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3.0 out of 5 stars
The Killing of a Bank Manager, 14 Feb 2012
This is a novel that takes risks; risks - which to be fair - don't always come off. Kavanagh writes like some kind of neo-Romantic libertine given free run of an opium den and an Oxford English Dictionary. At times, the language seems incongruous and, to be honest, passé. One couldn't help feeling that if Burroughs read this he would have winced slightly at Kavanagh's phrasing. Still, a novel that sweeps with Joycean ambition through the European cultural consciousness in less than 150 pages deserves to be praised. What the novel may lack in technical poise and its tendency to get snared by its eagerness to appear well written, it more than makes up for in its experimental form and its author's endeavour to affirm a genuinely humane spirit.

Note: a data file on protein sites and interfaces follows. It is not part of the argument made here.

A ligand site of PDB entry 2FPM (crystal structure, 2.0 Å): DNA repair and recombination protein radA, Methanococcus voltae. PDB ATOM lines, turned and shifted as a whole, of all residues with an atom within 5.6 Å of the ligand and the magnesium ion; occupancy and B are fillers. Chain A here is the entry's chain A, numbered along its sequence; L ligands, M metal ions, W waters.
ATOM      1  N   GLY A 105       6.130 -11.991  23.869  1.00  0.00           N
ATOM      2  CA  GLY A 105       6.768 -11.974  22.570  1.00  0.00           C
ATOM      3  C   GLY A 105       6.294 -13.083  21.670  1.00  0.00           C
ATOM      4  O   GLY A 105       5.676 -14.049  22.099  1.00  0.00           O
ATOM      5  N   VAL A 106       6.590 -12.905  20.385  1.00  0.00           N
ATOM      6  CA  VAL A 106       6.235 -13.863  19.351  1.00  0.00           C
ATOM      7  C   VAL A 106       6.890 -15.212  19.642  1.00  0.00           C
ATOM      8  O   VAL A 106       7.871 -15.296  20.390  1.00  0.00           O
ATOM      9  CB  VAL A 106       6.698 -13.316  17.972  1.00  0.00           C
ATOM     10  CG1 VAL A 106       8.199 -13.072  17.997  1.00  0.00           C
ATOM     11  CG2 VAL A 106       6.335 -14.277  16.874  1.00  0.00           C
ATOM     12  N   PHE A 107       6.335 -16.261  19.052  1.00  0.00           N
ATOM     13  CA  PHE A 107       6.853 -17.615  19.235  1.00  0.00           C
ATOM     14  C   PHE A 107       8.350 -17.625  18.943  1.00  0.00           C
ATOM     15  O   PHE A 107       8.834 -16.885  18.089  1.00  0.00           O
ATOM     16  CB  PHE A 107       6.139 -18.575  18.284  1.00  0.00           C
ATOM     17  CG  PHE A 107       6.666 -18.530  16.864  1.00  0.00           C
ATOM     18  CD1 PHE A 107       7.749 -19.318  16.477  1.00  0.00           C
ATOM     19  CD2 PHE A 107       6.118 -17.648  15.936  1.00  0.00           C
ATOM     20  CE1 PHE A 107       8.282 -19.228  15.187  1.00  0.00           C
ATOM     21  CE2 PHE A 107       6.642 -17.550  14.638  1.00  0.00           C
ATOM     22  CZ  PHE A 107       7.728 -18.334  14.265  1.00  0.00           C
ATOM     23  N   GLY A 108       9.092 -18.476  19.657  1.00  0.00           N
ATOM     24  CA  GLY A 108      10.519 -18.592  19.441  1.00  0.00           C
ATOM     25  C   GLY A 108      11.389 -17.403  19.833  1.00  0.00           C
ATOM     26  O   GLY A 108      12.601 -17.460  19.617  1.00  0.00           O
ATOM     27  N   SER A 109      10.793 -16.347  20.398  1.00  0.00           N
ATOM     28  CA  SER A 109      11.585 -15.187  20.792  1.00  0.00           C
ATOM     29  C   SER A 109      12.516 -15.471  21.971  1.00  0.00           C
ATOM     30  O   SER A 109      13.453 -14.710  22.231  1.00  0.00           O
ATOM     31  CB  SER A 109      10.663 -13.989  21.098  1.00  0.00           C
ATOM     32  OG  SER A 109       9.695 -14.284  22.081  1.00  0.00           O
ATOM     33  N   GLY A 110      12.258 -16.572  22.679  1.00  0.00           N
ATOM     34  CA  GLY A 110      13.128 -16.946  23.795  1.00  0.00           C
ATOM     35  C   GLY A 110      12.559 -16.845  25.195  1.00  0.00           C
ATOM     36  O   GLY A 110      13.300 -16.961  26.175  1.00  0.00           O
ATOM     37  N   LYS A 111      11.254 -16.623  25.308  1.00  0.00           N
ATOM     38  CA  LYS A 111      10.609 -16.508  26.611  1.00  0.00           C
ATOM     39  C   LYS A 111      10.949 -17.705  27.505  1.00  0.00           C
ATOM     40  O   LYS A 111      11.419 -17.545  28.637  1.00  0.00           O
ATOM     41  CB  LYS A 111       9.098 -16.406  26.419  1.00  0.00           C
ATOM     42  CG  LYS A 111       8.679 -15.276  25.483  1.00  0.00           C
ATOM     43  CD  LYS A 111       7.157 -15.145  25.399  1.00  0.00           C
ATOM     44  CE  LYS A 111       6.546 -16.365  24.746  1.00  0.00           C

At its best, `The Killing of a Bank Manager' conveys the comic - near-farcical - intensity of human desire and the disturbing tenuousness of these emotions. However, it strays too often into repetitious use of stock words and images, and over elaborate lists of thesaurus-mined synonyms and approximations that do little save to distract. Where pith would suffice, Kavanagh - too often, it has to be said - opts for the loquacious garrulousness of the verbose tautologist. Nonetheless, a wonderfully refreshing alternative to the `play it safe', `no nonsense' banality of contemporary realism and bourgeois, character-obsessed `meat-and-two-veg' that usually gets served up.